her as an ox is led to the slaughter.” This shows that before receiving
grace, man quickly runs into sin without resistance.
713. – He makes special mention of the sin of idolatry for three reasons:
first, because it is a very grave sin to introduce another God, just as one
would sin very gravely against a king by introducing another king into his
kingdom. Hence, it says in Jb (31:26): “If I have looked at the sun when it
shone, or the moon moving in splendor and my mouth has kissed my hand,”
namely, as a worshipper of the sun and moon, which is the greatest iniquity
and denial against God Most High. Secondly, because from the sin of idolatry
all other sins arise according to Wis (14:27): “For the worship of idols not
to be named is the beginning and cause and end of every evil.” Thirdly,
because this sin was common among the heathens and was not counted; hence it
says in Ps 96 (v. 5): “All the gods of the heathens are demons.”
714. – It should be noted that some have said that man existing in mortal
sin cannot without grace be freed from the sin he lies under, because the
remission of sins is brought about only by grace, as it says in Rom (3:24):
“They are justified by his grace”; but he can preserve himself from mortal
sin without grace, through free will. But this position does not seem to be
true. First, because one cannot preserve himself from mortal sin except by
observing all the precepts of the law, since no one sins mortally except by
transgressing some precept of the law. And so someone could observe all the
precepts without grace – which is the Pelagian heresy. Secondly, because no
one can without grace have charity, through which God is loved above all
things, as it says in Rom (5:5): “God’s love has been poured into our hearts
through the Holy Spirit which has been given to us.” But no one can avoid
all sins, unless he loves God above all things: just as that is more
despised which is loved less.
Therefore, it could happen that for some time a person who lacks grace will
abstain from sin, until he encounters that for which he will despise God’s
precept, and by which he is led into sin. It is significant that the Apostle
says, as you were led.
715. – Then when he says, Therefore, he concludes to two effects of grace:
the first is that it makes one abstain from sin; the second is that it makes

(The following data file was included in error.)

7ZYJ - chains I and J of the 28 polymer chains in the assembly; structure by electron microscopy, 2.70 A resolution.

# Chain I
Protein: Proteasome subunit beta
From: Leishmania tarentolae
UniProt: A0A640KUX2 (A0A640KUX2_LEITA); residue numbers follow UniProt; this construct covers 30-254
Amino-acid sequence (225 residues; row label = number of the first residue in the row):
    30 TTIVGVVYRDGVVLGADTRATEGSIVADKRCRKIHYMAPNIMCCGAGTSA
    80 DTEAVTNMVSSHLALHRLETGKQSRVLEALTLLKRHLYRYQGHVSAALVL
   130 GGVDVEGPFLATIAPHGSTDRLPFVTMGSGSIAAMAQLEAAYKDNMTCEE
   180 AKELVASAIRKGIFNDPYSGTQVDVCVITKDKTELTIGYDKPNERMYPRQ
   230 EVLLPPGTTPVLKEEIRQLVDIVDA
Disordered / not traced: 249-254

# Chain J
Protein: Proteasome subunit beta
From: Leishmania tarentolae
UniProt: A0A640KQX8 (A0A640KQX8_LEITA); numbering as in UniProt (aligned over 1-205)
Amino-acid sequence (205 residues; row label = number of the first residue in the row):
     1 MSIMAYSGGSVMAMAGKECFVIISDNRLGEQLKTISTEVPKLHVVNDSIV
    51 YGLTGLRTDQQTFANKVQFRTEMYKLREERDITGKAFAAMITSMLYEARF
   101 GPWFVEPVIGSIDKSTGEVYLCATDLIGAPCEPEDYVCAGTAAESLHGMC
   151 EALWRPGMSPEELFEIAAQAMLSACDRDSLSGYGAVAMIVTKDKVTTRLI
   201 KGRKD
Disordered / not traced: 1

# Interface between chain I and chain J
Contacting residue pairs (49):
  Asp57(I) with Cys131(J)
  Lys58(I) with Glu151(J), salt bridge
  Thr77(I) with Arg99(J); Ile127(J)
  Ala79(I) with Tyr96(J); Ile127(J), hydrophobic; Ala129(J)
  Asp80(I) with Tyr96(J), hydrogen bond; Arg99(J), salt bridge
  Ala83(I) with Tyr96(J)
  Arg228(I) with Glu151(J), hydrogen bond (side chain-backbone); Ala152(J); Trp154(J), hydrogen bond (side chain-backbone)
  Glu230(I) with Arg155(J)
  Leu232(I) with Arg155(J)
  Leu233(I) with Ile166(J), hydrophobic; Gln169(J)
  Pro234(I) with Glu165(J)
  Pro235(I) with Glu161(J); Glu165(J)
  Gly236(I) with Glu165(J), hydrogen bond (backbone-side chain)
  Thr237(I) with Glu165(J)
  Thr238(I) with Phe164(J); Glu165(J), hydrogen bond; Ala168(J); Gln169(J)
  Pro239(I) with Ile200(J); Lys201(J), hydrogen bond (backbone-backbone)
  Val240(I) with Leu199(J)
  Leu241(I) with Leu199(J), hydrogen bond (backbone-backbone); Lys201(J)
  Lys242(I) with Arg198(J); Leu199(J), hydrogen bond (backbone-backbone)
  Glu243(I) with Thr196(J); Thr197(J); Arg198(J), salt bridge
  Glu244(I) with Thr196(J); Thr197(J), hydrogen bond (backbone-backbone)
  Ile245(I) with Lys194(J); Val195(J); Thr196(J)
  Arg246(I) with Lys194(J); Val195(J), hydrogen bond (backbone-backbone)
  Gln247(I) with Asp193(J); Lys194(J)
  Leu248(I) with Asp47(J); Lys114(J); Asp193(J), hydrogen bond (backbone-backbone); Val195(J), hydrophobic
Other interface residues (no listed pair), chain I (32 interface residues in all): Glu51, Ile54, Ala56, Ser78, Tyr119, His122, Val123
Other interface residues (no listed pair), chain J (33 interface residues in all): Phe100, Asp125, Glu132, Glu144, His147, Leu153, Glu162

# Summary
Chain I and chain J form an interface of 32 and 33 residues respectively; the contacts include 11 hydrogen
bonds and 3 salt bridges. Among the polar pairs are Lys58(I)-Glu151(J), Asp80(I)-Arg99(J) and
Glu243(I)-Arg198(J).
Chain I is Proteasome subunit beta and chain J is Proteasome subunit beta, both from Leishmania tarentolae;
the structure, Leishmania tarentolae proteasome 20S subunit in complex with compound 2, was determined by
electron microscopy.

one do good works (v. 3b).
716. – First, therefore, he says: From the fact that when you were without
grace, you ran after sin rapidly, I want you to understand that if you had
possessed grace, this would not have happened to you, for no one speaking by
the Spirit of God says ‘Jesus be cursed’ [anathema to Jesus], i.e.,
blasphemes Jesus: “Every spirit which does not confess Jesus is not of God”
(1 Jn. 4:3).
It should be noted that above he said that the gravest sin is blasphemy,
which is avoided through grace; hence the other lesser sins are avoided.
By saying, anathema to Jesus, any mortal sin can be understood. For
“anathema” signifies separation. It is derived from “ana,” which means
“above” and “thesis,” which is a “placing”; as it were, “placed above,”
because in olden times things separated from men’s use, were hung up in
temples or in public places. But every mortal sin separates from Jesus, as
it says in Is (59:2): “Your iniquities have made a separation between you
and your God.” Therefore, who ever sins mortally says in his heart or with
his mouth, anathema, i.e., separation from Jesus. Therefore, no one speaking
by the spirit of God says anathema to Jesus, because no one through the
spirit of God sins mortally because, as it says in Wis (1:5): “The holy
spirit of discipline will flee from deceit.”
717. – But according to this it seems that whoever had the Holy Spirit
cannot sin mortally; further, it says in 1 John (3:9): “No one born of God
commits sin, because God’s seed abides in him.”
The answer is that as far as the Spirit of God is concerned, man does not
commit sin but rather is drawn away from sin. But he can sin through a
defect of the human will which resists the Holy Spirit, as it says in Ac
(7:51): “You always resist the Holy Spirit.” For by the indwelling Holy